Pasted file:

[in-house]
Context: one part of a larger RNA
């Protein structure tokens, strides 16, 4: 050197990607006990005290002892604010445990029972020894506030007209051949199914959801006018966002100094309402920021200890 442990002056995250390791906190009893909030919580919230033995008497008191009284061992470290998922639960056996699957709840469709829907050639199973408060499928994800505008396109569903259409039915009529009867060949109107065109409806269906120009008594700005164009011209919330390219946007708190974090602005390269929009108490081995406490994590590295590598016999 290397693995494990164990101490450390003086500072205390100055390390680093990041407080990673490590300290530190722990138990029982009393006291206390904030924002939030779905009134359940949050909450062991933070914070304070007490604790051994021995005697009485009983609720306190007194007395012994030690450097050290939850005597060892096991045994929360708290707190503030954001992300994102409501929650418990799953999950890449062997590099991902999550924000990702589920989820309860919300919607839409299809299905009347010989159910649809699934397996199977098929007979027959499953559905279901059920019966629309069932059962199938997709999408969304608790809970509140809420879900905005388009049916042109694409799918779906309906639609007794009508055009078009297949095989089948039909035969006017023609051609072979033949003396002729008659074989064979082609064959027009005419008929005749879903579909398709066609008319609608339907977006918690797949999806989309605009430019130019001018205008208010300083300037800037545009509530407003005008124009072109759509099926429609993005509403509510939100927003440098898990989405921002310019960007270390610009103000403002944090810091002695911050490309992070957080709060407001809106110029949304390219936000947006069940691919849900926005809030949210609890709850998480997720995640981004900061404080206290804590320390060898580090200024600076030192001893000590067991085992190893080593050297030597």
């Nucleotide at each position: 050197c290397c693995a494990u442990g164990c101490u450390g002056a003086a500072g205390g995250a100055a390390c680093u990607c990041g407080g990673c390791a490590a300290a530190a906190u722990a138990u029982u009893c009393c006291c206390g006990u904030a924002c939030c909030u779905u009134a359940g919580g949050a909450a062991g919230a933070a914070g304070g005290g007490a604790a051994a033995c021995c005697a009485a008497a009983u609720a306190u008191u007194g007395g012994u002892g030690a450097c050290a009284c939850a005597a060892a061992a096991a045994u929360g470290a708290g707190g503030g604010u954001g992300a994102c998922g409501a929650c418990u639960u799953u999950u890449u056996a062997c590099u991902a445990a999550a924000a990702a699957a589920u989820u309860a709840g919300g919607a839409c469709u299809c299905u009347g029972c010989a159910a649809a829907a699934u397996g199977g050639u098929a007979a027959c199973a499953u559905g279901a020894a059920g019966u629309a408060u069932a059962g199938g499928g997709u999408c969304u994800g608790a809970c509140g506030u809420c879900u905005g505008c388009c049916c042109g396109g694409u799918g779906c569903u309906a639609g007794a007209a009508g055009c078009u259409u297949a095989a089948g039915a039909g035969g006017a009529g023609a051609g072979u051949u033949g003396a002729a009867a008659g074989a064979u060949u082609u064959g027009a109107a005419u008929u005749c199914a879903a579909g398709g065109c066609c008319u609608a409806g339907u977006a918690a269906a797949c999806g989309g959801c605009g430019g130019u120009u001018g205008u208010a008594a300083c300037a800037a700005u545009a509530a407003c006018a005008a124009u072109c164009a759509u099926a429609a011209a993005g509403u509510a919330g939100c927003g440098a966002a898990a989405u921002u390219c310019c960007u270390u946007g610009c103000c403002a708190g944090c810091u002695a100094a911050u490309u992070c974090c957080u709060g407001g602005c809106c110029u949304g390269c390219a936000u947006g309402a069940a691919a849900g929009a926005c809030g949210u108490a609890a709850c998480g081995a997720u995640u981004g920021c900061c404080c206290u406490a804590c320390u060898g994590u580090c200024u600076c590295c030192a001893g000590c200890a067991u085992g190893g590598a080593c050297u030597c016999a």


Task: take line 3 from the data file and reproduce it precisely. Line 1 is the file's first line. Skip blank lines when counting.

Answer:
């Protein structure tokens, strides 16, 4: 050197990607006990005290002892604010445990029972020894506030007209051949199914959801006018966002100094309402920021200890 442990002056995250390791906190009893909030919580919230033995008497008191009284061992470290998922639960056996699957709840469709829907050639199973408060499928994800505008396109569903259409039915009529009867060949109107065109409806269906120009008594700005164009011209919330390219946007708190974090602005390269929009108490081995406490994590590295590598016999 290397693995494990164990101490450390003086500072205390100055390390680093990041407080990673490590300290530190722990138990029982009393006291206390904030924002939030779905009134359940949050909450062991933070914070304070007490604790051994021995005697009485009983609720306190007194007395012994030690450097050290939850005597060892096991045994929360708290707190503030954001992300994102409501929650418990799953999950890449062997590099991902999550924000990702589920989820309860919300919607839409299809299905009347010989159910649809699934397996199977098929007979027959499953559905279901059920019966629309069932059962199938997709999408969304608790809970509140809420879900905005388009049916042109694409799918779906309906639609007794009508055009078009297949095989089948039909035969006017023609051609072979033949003396002729008659074989064979082609064959027009005419008929005749879903579909398709066609008319609608339907977006918690797949999806989309605009430019130019001018205008208010300083300037800037545009509530407003005008124009072109759509099926429609993005509403509510939100927003440098898990989405921002310019960007270390610009103000403002944090810091002695911050490309992070957080709060407001809106110029949304390219936000947006069940691919849900926005809030949210609890709850998480997720995640981004900061404080206290804590320390060898580090200024600076030192001893000590067991085992190893080593050297030597």